Of course it might be that OP evaluated that and decided against it for good reasons.
Ethernet just works it's an established protocol and there aren't that many easy ways to transfer files other than it today that work out of the box and with any combination of hardware and software.
Serial I/O is common Hello World example for Raspberry Pi. I think you have to worry about less things than adhoc wifi networks.
> likely much slower
It's slower, but not much slower. The baud rate can be set up to 4,000,000, where a megabyte would transfer in 2 seconds. These "gifs" don't seem to be more than 10 seconds long, so they should be less than 1 MB, judging from random Giphy mp4s.
No, connect them via the USB and configure one of them to appear as a USB Network Interface. Point-to-point connection established. Plenty of HOWTO's available.
My point is that making those types of custom, physical connections are kind of a manufacturing nightmare. If the hobbyist that did this was able to do it with WiFi with no need for more manufacturing and making sure the sled would be able to reliably push the pins in every time, then WiFi was the right call in my eyes!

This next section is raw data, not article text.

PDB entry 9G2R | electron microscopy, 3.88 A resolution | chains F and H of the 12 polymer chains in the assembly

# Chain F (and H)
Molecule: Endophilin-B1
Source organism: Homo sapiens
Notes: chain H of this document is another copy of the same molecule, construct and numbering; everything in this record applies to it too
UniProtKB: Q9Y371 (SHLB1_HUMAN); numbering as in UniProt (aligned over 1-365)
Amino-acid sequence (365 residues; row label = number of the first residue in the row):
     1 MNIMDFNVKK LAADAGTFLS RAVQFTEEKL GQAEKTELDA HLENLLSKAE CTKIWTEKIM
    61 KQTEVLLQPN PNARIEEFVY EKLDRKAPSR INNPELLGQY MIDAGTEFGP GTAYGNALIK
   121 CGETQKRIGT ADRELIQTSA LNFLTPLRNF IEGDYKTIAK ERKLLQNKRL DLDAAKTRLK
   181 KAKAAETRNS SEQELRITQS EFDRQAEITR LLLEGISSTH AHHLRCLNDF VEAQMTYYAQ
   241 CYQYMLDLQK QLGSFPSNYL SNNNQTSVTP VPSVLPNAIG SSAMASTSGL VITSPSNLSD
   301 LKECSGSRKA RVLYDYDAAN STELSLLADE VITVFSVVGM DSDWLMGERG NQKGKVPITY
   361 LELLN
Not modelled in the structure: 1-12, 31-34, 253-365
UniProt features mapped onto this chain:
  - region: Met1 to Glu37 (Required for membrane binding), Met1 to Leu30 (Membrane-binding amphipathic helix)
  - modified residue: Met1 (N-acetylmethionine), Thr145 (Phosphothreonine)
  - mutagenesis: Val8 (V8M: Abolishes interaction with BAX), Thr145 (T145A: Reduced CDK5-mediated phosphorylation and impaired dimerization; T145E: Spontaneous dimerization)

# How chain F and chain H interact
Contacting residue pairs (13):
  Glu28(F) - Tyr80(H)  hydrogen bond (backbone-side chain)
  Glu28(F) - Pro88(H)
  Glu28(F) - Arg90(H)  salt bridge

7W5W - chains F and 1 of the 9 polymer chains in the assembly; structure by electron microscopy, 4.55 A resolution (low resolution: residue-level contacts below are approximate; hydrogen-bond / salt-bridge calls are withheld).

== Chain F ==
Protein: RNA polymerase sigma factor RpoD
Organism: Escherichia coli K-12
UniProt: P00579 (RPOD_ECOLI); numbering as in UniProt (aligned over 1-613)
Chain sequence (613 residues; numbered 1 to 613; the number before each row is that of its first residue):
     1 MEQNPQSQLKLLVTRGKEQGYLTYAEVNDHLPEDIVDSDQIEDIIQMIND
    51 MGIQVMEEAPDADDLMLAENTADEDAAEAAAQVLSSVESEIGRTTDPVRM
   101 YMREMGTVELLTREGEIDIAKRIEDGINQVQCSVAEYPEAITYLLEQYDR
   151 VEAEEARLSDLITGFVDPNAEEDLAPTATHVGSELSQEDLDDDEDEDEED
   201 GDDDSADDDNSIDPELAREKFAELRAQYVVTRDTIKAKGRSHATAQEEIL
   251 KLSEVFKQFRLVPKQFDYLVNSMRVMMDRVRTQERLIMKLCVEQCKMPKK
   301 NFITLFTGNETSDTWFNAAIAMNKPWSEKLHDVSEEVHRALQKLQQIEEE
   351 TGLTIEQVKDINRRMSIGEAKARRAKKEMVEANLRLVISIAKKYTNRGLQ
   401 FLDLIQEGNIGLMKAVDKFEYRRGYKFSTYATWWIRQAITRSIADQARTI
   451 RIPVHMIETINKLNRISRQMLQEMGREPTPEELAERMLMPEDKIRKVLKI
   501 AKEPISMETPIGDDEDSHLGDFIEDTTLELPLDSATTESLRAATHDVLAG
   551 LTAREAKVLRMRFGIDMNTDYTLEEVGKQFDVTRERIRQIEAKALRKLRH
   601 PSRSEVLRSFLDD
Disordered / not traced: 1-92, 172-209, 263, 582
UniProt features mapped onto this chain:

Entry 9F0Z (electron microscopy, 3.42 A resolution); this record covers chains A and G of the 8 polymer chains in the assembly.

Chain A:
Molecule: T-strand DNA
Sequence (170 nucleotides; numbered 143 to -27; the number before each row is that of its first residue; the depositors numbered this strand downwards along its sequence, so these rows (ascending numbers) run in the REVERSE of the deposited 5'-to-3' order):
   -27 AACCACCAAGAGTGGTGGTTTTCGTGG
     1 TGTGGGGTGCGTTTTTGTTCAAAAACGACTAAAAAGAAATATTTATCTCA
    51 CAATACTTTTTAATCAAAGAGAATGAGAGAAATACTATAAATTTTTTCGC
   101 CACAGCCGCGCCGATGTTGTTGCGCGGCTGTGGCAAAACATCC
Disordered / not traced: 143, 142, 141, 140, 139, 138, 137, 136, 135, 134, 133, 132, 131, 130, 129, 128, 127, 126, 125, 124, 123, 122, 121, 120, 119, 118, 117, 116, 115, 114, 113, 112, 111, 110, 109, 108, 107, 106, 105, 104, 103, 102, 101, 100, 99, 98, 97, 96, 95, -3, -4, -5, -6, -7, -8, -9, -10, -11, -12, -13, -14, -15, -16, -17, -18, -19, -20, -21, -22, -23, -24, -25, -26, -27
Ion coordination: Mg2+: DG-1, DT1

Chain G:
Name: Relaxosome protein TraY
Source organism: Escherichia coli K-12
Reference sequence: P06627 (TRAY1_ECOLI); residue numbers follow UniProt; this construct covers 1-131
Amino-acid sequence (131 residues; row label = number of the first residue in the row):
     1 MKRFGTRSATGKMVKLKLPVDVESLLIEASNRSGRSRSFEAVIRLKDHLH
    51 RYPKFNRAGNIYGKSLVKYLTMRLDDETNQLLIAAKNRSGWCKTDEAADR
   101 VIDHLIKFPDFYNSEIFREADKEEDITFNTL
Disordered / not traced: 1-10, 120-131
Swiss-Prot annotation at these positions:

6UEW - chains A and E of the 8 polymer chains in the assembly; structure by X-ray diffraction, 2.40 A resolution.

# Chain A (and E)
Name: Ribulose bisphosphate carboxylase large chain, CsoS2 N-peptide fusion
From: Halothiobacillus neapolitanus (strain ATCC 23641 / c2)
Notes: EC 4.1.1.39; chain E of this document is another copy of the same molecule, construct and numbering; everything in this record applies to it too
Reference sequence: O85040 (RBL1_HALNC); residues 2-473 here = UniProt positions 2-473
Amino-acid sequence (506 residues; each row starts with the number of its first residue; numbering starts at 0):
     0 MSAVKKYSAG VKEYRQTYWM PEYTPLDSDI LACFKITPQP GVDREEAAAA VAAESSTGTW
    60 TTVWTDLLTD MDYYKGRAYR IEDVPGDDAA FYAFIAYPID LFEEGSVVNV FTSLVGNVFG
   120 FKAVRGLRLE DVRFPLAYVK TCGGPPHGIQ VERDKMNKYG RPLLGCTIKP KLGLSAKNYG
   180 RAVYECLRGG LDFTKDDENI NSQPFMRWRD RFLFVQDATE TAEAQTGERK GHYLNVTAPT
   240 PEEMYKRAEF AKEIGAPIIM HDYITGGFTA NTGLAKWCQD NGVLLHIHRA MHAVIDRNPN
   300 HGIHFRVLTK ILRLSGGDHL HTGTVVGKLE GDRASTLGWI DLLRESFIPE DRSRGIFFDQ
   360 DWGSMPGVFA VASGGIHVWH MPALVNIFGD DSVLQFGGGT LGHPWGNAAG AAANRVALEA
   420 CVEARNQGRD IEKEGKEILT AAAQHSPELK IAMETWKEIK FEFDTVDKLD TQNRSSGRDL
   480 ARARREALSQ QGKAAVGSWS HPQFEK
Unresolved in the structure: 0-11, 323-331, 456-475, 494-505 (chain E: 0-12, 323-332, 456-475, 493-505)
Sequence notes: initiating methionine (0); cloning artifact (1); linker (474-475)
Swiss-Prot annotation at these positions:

I wonder if there's not an off-the-shelf connector that can be used to route power and USB signals which would fill the role. There's nothing saying the connector has to be small, the entire back and underside of the cartridge is available for the purpose. The original Polaroid film packs had two large pads on the bottom and the camera two long springs to connect with them to provide power from the pack to the camera. However, Polaroid didn't have to contend with ejecting the entire pack with every photo.
My bias says that using wifi adds complexity, but I can see that getting the physical connector right is also not as simple as it first appears.
Edit: Oh dear, I see you're the creator. I guess I misunderstood. How do the pins play in to the design if not to connect the two devices?
Also, you replied to the creator of the camera, so I'm going to guess he knows best :)